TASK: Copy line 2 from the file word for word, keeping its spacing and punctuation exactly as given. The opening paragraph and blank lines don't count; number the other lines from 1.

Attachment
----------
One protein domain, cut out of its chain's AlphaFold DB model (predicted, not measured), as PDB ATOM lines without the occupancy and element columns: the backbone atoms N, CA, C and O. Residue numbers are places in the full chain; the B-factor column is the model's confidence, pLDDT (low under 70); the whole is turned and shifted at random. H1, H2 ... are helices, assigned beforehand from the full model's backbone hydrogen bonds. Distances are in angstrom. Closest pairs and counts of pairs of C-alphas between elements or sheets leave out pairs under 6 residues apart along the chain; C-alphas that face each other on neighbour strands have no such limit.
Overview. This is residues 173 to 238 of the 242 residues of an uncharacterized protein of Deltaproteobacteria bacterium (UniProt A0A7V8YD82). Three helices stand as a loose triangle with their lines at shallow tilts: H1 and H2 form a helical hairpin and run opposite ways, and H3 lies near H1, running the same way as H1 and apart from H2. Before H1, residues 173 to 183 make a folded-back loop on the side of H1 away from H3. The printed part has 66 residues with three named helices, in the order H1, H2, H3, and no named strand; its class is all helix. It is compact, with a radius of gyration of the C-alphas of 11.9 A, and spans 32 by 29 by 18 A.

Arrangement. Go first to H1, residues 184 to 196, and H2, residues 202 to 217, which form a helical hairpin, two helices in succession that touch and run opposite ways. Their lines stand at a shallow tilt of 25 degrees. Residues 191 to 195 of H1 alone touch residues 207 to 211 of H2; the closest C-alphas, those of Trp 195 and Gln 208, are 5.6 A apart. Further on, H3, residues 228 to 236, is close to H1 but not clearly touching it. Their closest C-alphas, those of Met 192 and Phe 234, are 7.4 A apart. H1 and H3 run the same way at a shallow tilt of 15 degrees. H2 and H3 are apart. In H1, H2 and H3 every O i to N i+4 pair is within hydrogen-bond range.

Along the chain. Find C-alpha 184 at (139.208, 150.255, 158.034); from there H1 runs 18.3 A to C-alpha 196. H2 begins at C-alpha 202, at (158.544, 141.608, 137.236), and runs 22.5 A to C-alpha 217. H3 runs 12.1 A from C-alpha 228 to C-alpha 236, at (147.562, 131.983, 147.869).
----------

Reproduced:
Arrangement. Go first to H1, residues 184 to 196, and H2, residues 202 to 217, which form a helical hairpin, two helices in succession that touch and run opposite ways. Their lines stand at a shallow tilt of 25 degrees. Residues 191 to 195 of H1 alone touch residues 207 to 211 of H2; the closest C-alphas, those of Trp 195 and Gln 208, are 5.6 A apart. Further on, H3, residues 228 to 236, is close to H1 but not clearly touching it. Their closest C-alphas, those of Met 192 and Phe 234, are 7.4 A apart. H1 and H3 run the same way at a shallow tilt of 15 degrees. H2 and H3 are apart. In H1, H2 and H3 every O i to N i+4 pair is within hydrogen-bond range.